While a number of investment vehicles can provide indirect protection against inflation, an inflation-linked bond fund can more explicitly preserve purchasing power. This can be achieved by owning funds that invest in bonds whose valuations have an explicit link to the CPI, such as Treasury Inflation-Protected Securities (TIPS). The principal value of TIPS adjusts with changes in CPI so that as inflation rises, the principal value increases to preserve purchasing power. Inflation-linked funds can provide more precise protection for purchasing power, especially when inflation surprises to the upside.
The bottom line
For long-term investing, balance is key. Investors who seek a balanced portfolio should ensure that their fixed income allocation serves these four roles. Now may be a good time for investors to run a checkup on their fixed income portfolios and consider making the following adjustments:
- Upgrade core bond portfolios to help provide better diversification from equities when it’s needed most — when stocks struggle.
- Maintain an allocation to very high-quality bond funds that seek capital preservation in order to help provide a cushion for losses in riskier assets.
- Seek diversified sources of income and consider strategies like emerging market debt or high-income municipal bond strategies, rather than relying only on high-yield corporate bonds.
- Buy inflation protection in case consumer prices rise faster than expected.
While interest rates remain relatively low, it may be tempting to reach for yield. But with uncertainties ahead, from central bank tightening to potential geopolitical volatility, building bond allocations with a true core foundation can help fulfill these four important roles and can lead to better long-term outcomes.
Bloomberg Barclays U.S. Aggregate Index represents the U.S. investment-grade fixed-rate bond market.
Bloomberg Barclays Municipal Bond Index is a market-value-weighted index designed to represent the long-term investment-grade tax-exempt bond market.
Bloomberg Barclays U.S. Government/Credit 1-7 Years ex BBB Index is a market-value weighted index that tracks the total return results of fixed-rate, publicly placed, dollar-denominated obligations issued by the U.S. Treasury, U.S. government agencies, quasi-federal corporations, corporate or foreign debt guaranteed by the U.S. government, and U.S. corporate and foreign debentures and secured notes that meet specified maturity, liquidity and quality requirements, with maturities of one to seven years, excluding BBB-rated securities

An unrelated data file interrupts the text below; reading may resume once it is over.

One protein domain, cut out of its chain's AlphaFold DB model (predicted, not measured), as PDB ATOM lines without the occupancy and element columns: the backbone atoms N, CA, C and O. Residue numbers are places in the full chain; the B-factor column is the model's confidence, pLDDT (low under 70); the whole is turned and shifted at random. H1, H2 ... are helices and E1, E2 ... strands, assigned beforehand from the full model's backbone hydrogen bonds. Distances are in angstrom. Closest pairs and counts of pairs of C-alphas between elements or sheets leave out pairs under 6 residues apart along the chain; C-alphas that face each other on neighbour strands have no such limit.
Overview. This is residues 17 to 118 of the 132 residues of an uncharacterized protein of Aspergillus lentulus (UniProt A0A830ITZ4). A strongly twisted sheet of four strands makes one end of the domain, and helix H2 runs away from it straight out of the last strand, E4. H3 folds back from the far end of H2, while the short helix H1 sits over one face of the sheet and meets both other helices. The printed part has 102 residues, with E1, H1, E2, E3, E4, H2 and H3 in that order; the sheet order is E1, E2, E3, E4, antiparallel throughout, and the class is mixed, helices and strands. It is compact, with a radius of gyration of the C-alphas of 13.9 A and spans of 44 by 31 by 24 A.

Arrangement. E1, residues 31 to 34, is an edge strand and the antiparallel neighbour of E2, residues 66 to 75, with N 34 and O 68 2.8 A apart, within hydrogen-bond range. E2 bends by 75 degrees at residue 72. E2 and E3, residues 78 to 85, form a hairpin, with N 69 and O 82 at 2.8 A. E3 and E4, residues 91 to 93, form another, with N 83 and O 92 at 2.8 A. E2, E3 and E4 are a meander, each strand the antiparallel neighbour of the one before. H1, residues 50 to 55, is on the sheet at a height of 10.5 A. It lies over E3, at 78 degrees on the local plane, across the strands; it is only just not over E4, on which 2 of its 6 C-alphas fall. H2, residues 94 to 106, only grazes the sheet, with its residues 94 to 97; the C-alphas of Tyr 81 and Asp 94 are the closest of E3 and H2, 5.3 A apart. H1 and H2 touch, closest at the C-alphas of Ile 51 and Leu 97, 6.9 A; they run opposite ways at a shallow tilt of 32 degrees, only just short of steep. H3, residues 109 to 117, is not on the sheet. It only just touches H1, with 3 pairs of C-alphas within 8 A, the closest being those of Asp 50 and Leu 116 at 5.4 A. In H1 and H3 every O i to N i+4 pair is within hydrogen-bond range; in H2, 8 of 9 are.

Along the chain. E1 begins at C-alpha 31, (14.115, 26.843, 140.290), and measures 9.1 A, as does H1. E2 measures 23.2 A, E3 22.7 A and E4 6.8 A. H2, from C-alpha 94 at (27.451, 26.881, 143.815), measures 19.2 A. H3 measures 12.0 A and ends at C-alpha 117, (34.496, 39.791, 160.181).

Bloomberg Barclays Municipal Short-Intermediate 1-10 Years Index is a market-value-weighted index that includes investment-grade tax-exempt bonds with maturities of one to 10 years.
Bloomberg Barclays U.S. Corporate Investment Grade Index represents the universe of investment grade, publically issued U.S. corporate and specified foreign debentures and secured notes that meet the specified maturity, liquidity, and quality requirements.
Bloomberg Barclays U.S. Corporate High Yield 2% Issuer Capped Index covers the universe of fixed-rate, non-investment-grade debt. The index limits the maximum exposure of any one issuer to 2%.
Bloomberg Barclays High Yield Municipal Bond Index is a market-value-weighted index composed of municipal bonds rated below BBB/Baa.
These indexes are unmanaged, and their results include reinvested dividends and/or distributions but do not reflect the effect of sales charges, commissions, account fees, expenses or U.S. federal income taxes.
Past results are not predictive of results in future periods.